The vast majority of countries set their ages in the range of 14 to 16; only five countries, Cyprus (17), Ireland (17), Malta (18), Turkey (18) and Vatican City (18), do not fit into this pattern.
The laws can also stipulate the specific activities that are permitted or differentially specify the age at which a given sex can participate.
In countries such as India, China and Nepal sons have been favored over daughters.
In many jurisdictions where prostitution is legal, it is regulated, in others it is unregulated.
The factors are: (1) A preference for sons which stems from household structures “in which girls and women have a marginal social, economic and symbolic position, and consequently enjoy fewer rights.” These household structures also focus on security in which sons are expected to provide support to their parents throughout their life; (2) Technological growth of prenatal diagnosis which allows parents to know the sex of their unborn child; and (3) Low fertility which increases the need for sex selection by reducing the probability of having a daughter in smaller families.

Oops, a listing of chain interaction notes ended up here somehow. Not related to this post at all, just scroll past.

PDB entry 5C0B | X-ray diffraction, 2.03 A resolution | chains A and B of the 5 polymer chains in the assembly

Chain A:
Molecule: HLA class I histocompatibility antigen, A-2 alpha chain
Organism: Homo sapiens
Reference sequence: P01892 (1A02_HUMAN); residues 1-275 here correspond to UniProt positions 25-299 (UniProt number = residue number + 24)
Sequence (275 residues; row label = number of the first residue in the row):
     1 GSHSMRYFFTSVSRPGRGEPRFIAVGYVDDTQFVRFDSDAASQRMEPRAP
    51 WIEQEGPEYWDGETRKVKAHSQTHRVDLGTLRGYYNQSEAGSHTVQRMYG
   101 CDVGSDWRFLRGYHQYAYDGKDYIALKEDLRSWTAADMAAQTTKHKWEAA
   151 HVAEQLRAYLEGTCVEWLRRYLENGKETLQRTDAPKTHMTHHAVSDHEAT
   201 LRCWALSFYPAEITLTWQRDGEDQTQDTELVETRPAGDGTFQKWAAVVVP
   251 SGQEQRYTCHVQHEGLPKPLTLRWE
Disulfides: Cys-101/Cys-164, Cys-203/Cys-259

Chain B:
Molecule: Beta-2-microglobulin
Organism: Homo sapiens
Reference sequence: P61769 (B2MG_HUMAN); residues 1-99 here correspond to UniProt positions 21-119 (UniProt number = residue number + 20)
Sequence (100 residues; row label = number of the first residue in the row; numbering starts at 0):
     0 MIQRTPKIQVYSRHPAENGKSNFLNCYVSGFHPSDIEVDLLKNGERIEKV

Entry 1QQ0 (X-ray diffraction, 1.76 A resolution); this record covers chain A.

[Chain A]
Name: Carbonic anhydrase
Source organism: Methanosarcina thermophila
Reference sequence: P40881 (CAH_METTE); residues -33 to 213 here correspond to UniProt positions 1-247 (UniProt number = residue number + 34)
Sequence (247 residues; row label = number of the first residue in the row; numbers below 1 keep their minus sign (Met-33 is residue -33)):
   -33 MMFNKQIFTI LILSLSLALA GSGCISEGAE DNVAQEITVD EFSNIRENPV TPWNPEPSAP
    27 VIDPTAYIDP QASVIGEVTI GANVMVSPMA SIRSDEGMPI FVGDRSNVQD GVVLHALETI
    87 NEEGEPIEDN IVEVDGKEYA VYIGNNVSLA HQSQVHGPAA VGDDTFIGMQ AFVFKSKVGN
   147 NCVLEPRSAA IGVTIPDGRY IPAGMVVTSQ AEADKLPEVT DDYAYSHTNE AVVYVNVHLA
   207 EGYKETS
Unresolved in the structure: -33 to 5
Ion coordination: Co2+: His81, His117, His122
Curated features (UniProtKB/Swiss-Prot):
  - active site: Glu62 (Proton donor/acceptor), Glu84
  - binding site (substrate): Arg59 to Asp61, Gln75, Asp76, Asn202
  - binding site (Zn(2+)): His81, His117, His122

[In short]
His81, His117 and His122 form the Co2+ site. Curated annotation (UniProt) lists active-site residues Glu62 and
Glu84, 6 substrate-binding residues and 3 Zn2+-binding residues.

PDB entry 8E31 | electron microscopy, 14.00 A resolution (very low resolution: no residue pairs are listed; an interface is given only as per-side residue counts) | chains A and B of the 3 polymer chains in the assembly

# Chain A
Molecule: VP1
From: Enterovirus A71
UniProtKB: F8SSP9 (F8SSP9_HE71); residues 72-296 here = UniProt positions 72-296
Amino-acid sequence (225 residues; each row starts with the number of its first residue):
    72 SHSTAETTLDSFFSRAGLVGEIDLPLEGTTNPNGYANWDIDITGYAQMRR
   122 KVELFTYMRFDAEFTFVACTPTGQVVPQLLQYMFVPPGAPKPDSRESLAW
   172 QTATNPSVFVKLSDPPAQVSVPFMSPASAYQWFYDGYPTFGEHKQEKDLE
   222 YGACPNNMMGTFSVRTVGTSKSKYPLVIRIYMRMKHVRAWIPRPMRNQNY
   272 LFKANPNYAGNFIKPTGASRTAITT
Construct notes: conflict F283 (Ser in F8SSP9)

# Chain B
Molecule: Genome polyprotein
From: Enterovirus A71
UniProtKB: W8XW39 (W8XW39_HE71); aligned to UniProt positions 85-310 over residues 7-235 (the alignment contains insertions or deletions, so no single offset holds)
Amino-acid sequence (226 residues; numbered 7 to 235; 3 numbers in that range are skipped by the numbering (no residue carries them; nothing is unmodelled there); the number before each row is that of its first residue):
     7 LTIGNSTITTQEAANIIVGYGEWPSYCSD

The United Nations Population Fund states that “Local fertility restrictions and spontaneous rapid fertility decline below replacement levels tend to compel parents who want both a son and a small family size to resort to sex selection.” In many cultures, male offspring are desired in order to inherit property, carry on the family name and to provide support for parents in old age.
It has been marketed under the title family balancing.
According to the United Nations Population Fund, the reasons behind sex selection are due to three factors and provide an understanding for sex ratio imbalances as well as to project future trends.